Whether it is the awesome food, the divine spirituality, the political discourse, or something else entirely, everyone has something that they can love about Israel or at the very least use to connect to Israel on some level. These students have proven this theory with their posters – some youngsters connect to the cultural elements of Israel, some the religious aspects, some the culinary, and some connect to elements not even shown here! But no matter what stands out for you, Israel is at the epicenter of it. In the original 75 primary sources, all of these elements are depicted via the various posters and images. Some educators taught their students from a more religious standpoint as is evident in their student’s posters, while one teacher had her entire class dedicate their posters to Israeli food! But ultimately all of these aspects were similarly used as vehicles to open discussion, teaching, and closeness to Israel.

The whole point of the poster competition was to meet educators where they were at and help them open the discourse on Israel. To encourage them to build connections between their students and our amazing country. To help them understand that Israel is a global project – one that we can all relate to, care about, have opinions about, and love. It is so evident that this goal has been achieved: just look at the gallery of posters and see how over 600 young people across the globe have found unique and beautiful ways to give meaning to this country which may even be thousands of miles away from them. Now that, is truly something remarkable.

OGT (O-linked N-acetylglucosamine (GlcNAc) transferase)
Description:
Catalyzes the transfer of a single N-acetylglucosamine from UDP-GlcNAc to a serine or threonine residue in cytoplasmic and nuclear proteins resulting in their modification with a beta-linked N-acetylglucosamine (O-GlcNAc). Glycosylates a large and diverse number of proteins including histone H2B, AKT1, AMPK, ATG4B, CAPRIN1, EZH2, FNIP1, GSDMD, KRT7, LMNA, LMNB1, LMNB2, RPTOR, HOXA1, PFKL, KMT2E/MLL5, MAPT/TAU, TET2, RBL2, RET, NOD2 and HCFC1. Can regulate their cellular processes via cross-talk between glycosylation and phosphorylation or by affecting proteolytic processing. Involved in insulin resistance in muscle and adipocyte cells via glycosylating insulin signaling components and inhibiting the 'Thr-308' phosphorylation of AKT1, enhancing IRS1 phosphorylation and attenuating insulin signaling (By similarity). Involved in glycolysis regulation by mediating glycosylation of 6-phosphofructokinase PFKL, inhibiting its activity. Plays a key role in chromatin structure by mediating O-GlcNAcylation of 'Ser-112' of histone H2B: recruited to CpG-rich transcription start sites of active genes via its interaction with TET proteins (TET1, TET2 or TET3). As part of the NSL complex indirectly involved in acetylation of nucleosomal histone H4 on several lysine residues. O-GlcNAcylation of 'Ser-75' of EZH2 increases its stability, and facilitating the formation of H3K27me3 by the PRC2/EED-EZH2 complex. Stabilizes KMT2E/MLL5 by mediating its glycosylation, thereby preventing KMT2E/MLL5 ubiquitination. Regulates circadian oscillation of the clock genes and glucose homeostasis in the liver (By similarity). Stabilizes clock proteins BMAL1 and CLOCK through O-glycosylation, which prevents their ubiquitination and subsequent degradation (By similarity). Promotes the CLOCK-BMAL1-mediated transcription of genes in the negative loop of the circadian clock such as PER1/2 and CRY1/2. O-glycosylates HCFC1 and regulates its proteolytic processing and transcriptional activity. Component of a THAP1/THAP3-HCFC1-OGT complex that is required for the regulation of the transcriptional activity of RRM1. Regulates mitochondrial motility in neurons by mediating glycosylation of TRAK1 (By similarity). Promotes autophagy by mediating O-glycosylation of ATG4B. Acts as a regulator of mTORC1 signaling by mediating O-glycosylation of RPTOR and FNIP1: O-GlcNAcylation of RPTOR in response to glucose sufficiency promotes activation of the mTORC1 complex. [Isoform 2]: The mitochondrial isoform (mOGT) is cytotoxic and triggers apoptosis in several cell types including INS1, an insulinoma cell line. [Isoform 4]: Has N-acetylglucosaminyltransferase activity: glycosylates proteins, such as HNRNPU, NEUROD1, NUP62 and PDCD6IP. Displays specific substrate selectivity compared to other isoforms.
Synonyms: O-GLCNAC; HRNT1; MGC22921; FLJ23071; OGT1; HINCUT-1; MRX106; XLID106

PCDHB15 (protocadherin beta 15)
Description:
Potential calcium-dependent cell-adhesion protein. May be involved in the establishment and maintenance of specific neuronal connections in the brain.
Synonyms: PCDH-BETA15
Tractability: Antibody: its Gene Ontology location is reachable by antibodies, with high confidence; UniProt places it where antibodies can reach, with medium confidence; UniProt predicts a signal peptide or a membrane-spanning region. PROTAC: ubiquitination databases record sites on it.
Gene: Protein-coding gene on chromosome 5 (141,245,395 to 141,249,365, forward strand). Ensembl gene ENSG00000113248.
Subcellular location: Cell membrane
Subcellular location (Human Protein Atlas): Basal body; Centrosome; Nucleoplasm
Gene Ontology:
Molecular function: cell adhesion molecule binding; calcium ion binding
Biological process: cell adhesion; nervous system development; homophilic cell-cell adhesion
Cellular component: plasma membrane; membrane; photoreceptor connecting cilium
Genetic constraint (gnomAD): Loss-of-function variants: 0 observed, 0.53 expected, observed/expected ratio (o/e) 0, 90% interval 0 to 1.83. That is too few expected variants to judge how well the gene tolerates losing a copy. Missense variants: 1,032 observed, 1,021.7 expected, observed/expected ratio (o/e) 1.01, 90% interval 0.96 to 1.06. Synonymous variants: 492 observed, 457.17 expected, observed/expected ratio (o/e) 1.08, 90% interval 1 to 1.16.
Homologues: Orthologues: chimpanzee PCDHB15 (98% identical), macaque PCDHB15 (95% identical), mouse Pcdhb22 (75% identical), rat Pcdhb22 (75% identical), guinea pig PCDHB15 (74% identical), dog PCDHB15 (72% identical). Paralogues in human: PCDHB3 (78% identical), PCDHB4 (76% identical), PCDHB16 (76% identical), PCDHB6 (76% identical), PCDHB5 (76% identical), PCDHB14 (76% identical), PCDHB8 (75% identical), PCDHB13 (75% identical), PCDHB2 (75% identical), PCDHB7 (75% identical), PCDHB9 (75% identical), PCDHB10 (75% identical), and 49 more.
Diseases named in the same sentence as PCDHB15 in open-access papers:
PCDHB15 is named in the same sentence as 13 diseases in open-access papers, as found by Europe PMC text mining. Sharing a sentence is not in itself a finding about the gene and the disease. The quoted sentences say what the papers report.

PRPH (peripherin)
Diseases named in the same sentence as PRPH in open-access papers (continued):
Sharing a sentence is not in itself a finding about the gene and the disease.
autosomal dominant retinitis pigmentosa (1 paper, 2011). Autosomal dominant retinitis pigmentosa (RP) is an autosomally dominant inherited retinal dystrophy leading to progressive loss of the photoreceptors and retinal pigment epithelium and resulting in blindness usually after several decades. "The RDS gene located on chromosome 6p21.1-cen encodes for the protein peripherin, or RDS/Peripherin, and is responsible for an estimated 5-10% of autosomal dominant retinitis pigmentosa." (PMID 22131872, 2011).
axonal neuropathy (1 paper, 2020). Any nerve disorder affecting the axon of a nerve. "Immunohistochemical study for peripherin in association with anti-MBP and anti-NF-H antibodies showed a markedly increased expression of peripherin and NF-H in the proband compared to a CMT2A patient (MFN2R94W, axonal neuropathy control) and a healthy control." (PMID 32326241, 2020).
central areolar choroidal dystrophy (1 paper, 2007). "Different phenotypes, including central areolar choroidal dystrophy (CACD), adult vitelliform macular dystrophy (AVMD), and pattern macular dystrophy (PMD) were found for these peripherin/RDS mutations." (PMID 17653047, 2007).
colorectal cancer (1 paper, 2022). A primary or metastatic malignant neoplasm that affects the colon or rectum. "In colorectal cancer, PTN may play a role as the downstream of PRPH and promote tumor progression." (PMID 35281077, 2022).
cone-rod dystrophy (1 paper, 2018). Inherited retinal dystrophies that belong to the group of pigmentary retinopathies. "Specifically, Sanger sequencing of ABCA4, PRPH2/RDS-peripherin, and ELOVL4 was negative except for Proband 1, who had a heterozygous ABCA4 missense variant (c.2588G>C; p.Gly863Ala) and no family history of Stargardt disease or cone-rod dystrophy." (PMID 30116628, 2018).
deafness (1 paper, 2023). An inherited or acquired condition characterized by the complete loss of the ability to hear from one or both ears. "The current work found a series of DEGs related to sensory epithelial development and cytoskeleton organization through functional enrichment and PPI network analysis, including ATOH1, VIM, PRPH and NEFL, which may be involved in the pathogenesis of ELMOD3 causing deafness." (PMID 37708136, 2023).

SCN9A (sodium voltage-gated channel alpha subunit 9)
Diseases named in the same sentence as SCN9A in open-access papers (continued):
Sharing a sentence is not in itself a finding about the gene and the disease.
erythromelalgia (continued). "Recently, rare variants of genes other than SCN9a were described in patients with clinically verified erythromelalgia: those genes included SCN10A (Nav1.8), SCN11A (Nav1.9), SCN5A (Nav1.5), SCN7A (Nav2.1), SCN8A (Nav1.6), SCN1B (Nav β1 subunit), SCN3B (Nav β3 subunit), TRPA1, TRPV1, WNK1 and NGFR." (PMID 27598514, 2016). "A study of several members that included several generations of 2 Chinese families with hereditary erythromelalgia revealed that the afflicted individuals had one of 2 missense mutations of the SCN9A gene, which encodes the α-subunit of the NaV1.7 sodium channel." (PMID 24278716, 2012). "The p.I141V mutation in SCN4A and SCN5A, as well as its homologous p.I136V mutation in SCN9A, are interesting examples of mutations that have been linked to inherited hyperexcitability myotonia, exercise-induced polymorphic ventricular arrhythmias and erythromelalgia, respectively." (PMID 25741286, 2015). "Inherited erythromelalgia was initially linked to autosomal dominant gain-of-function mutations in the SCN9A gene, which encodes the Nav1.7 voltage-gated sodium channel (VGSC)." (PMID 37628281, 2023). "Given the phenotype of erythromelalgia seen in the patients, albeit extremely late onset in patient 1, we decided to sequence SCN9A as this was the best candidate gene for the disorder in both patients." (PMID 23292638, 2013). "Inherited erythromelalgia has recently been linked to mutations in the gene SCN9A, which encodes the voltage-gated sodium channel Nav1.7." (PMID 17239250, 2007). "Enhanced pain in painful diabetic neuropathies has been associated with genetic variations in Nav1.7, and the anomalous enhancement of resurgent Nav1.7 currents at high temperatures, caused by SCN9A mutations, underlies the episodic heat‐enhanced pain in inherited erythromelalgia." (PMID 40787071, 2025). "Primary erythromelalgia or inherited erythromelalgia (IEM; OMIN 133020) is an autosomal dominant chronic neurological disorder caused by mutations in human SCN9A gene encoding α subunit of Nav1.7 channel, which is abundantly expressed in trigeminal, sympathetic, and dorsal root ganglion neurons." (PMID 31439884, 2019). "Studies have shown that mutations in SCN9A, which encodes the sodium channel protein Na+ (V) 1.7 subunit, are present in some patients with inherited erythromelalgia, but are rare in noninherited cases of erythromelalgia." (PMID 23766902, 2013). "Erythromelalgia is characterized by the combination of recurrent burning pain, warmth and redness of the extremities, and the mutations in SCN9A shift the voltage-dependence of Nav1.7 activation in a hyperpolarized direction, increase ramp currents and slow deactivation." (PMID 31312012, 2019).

The Wehrmacht’s Jewish Soldier

How did Walter Dirr, born to a Jewish mother and a Catholic father, come to be drafted into Hitler’s army? Clues from a family archive

The curious case of Walter Dirr begins with his father, Robert Heinrich Dirr (1880–1944), born into a Catholic family in Mühlhausen, Germany. Drafted at age seventeen, Dirr climbed the ranks to become an officer in 1904. By then, he was also apprenticing in construction. Robert became an architect in Metz, a city in Elsass-Lothringen, formerly part of the German Reich and now part of France. In 1907, Dirr fell in love with Frieda Rothschild (1889–1978, no relation to the famous banking family).

Their courageous romance didn’t last. Frieda (née Rothschild) and Robert Dirr early in their marriage

She was one of twelve children born to Orthodox Jewish parents in Jünkerath, Germany. Frieda’s family disapproved of the relationship. So when the couple asked permission to become engaged, her mother challenged them to test their love by refraining from all contact for a year. Should they still wish to marry after that, the Rothschilds would consent.

Throughout 1908, their year of separation, Robert kept a diary. Addressing every entry to Frieda, he filled more than 250 pages with thoughts such as “I can overcome everything with joy owing to my love and confidence in you.” At year’s end, he presented the leather-bound journal to Frieda. “You have to feel,” read the flyleaf dedication, “how in my whole being, with every drop of blood, with every beat of my heart, I have been living only for you. […] Only once can a man really and truly love, dedicating himself so fully to just one person.”